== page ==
December 12, 2013
NOT THE BOTTLED WATER: Robert McManus: How Do You Solve A Problem Like Dasani?
“Invisible Child,” the New York Times’s 29,000-word account of the tragically chaotic life of a rootless 11-year-old girl, is a remarkable piece of work. It is a vivid portrait, unfolding over five days, of a wholly dysfunctional family hard-pressed to cope with the city’s social-services system, to say nothing of life itself. The reporter, Andrea Elliott, has a finely tuned instinct for detail and a rare ability to understate obviously sincere outrage. She’s an accomplished muckraker, and that’s not a bad thing. Her reporting commands attention, and this series of articles deserves the respect it is getting. Still, an agenda shows through: not for nothing did the Times spend 15 months on “Invisible Child”— an undertaking riddled with the same misunderstanding of New York City’s economy that animated Bill de Blasio’s “tale of two New Yorks” mayoral campaign.
The series lacks critical perspective. Yes, poverty and wealth exist side-by-side in New York City, sometimes on the same block. But they always have, and Elliott’s account essentially amounts to an update. Though clearly intended as a call for dramatic action of some sort, “Invisible Child” is pretty much devoid of prescriptions—and of hope, which was abandoned long ago by the drug-addled parents of Dasani (yes, she was named for a bottled-water brand). Elliott is honest enough to characterize Dasani’s circumstances as “largely” of her parents’ making—the hell-hole homeless shelter that the child and her seven siblings must endure; the intermittent hunger; the shame shelter kids feel during the school day. Indignity is the product of profound parental dysfunction, and it defines Dasani’s life. Absent massive municipal intervention, the series implies, the child will be walking the same path as her parents soon enough.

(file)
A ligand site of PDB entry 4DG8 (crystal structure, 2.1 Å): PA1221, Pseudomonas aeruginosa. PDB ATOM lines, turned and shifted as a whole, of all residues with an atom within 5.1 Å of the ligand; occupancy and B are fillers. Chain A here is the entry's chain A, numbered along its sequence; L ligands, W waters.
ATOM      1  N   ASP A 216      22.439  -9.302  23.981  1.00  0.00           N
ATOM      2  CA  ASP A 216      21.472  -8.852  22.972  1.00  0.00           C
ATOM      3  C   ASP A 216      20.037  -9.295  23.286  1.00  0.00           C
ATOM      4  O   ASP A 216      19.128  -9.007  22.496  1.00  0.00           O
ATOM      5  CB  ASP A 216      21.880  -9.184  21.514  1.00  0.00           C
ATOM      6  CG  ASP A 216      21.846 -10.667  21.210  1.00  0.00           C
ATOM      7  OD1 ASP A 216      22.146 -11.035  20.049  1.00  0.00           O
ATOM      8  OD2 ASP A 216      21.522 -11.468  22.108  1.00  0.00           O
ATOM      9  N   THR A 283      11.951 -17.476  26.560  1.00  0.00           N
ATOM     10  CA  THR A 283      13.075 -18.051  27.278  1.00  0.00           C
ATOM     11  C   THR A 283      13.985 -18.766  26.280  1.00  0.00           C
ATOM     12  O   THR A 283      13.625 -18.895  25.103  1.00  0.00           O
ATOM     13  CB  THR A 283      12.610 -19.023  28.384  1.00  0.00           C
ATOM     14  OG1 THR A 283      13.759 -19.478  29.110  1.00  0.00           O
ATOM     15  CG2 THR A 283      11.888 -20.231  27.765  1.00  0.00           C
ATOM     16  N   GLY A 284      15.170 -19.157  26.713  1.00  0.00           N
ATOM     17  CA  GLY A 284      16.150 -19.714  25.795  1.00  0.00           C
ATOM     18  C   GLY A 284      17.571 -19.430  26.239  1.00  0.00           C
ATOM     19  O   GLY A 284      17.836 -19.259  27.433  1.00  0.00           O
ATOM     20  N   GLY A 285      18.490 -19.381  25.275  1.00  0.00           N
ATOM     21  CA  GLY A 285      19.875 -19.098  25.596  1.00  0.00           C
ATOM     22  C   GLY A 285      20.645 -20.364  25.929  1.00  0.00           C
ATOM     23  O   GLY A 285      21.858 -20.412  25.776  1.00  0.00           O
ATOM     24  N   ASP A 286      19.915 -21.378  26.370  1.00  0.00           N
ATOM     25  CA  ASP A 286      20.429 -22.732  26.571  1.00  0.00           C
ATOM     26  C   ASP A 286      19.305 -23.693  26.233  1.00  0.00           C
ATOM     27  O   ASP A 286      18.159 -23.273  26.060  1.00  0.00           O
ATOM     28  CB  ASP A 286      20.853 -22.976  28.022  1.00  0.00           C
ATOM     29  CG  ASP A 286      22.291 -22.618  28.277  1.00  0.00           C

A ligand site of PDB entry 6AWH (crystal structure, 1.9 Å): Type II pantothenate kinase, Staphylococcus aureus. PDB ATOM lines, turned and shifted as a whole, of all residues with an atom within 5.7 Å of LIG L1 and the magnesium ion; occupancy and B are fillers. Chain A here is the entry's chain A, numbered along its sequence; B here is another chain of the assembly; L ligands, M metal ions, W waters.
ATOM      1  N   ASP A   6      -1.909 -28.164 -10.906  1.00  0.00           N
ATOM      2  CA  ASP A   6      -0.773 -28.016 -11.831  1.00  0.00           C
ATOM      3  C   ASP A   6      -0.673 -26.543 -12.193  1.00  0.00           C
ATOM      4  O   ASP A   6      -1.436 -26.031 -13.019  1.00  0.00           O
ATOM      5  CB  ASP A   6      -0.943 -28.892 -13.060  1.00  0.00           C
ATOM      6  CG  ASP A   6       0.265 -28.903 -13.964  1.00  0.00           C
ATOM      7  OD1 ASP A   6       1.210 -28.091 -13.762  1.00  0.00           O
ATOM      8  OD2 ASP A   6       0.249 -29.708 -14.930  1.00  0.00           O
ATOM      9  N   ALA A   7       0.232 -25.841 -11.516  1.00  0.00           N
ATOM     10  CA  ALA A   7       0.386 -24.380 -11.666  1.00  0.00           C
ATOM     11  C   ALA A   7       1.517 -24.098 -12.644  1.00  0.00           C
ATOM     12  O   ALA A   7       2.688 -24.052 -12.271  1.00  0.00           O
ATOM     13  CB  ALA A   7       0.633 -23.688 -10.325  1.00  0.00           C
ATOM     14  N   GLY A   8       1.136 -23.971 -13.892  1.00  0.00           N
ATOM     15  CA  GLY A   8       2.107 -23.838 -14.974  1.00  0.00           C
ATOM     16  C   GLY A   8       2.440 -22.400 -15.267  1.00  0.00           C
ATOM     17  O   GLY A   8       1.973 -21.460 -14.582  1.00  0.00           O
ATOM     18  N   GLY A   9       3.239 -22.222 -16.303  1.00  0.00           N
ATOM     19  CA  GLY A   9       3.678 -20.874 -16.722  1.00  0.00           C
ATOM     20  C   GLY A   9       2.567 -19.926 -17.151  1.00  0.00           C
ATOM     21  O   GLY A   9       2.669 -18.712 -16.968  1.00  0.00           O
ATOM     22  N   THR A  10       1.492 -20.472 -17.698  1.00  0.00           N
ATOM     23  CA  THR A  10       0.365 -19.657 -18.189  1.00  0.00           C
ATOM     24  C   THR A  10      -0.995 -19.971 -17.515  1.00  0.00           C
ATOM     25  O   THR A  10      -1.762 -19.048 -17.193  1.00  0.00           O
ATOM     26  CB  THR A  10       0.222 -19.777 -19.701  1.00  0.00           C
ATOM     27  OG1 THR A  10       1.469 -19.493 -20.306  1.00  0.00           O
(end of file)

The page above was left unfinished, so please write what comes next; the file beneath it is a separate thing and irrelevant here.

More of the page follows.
But can city government save Dasani? As Elliott never hesitates to remind readers, Dasani is not unique. There are 22,000 homeless children in New York City. It is, she writes, “the highest number since the Great Depression,” though one never learns whether this is a disproportionately large number relative to other major cities. This is a critical omission for a newspaper series that clearly means to lay ultimate responsibility for Dasani’s circumstances on the steps of City Hall. “With the economy growing in 2004, the Bloomberg administration adopted sweeping new policies intended to push the homeless to become more self-reliant,” Elliott writes. “But the opposite happened. As rents steadily rose and low-income wages stagnated, chronically poor families like Dasani’s found themselves stuck in a shelter system with fewer exits.”
Who could imagined such a result, despite vast government expenditures?